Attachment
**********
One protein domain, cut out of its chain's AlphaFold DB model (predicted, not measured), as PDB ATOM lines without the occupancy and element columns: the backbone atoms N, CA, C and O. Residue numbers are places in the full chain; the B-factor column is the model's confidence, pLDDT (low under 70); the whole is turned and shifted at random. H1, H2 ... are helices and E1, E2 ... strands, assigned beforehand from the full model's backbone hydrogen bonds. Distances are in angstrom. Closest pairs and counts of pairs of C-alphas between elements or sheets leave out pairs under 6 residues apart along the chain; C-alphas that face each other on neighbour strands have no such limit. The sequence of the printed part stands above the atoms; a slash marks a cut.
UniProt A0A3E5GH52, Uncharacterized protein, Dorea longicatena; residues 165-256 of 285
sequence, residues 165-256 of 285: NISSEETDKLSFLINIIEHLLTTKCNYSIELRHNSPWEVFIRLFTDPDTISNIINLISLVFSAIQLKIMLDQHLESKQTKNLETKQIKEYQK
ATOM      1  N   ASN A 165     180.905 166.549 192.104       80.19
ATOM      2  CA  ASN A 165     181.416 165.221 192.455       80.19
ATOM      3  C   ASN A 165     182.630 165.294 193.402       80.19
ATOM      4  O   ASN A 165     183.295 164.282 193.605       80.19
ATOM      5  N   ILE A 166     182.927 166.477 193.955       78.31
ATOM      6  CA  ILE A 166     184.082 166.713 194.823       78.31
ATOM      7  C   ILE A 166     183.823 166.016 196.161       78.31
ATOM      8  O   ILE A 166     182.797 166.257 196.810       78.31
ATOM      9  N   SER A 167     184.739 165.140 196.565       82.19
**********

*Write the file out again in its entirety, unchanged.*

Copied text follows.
One protein domain, cut out of its chain's AlphaFold DB model (predicted, not measured), as PDB ATOM lines without the occupancy and element columns: the backbone atoms N, CA, C and O. Residue numbers are places in the full chain; the B-factor column is the model's confidence, pLDDT (low under 70); the whole is turned and shifted at random. H1, H2 ... are helices and E1, E2 ... strands, assigned beforehand from the full model's backbone hydrogen bonds. Distances are in angstrom. Closest pairs and counts of pairs of C-alphas between elements or sheets leave out pairs under 6 residues apart along the chain; C-alphas that face each other on neighbour strands have no such limit. The sequence of the printed part stands above the atoms; a slash marks a cut.
UniProt A0A3E5GH52, Uncharacterized protein, Dorea longicatena; residues 165-256 of 285
sequence, residues 165-256 of 285: NISSEETDKLSFLINIIEHLLTTKCNYSIELRHNSPWEVFIRLFTDPDTISNIINLISLVFSAIQLKIMLDQHLESKQTKNLETKQIKEYQK
ATOM      1  N   ASN A 165     180.905 166.549 192.104       80.19
ATOM      2  CA  ASN A 165     181.416 165.221 192.455       80.19
ATOM      3  C   ASN A 165     182.630 165.294 193.402       80.19
ATOM      4  O   ASN A 165     183.295 164.282 193.605       80.19
ATOM      5  N   ILE A 166     182.927 166.477 193.955       78.31
ATOM      6  CA  ILE A 166     184.082 166.713 194.823       78.31
ATOM      7  C   ILE A 166     183.823 166.016 196.161       78.31
ATOM      8  O   ILE A 166     182.797 166.257 196.810       78.31
ATOM      9  N   SER A 167     184.739 165.140 196.565       82.19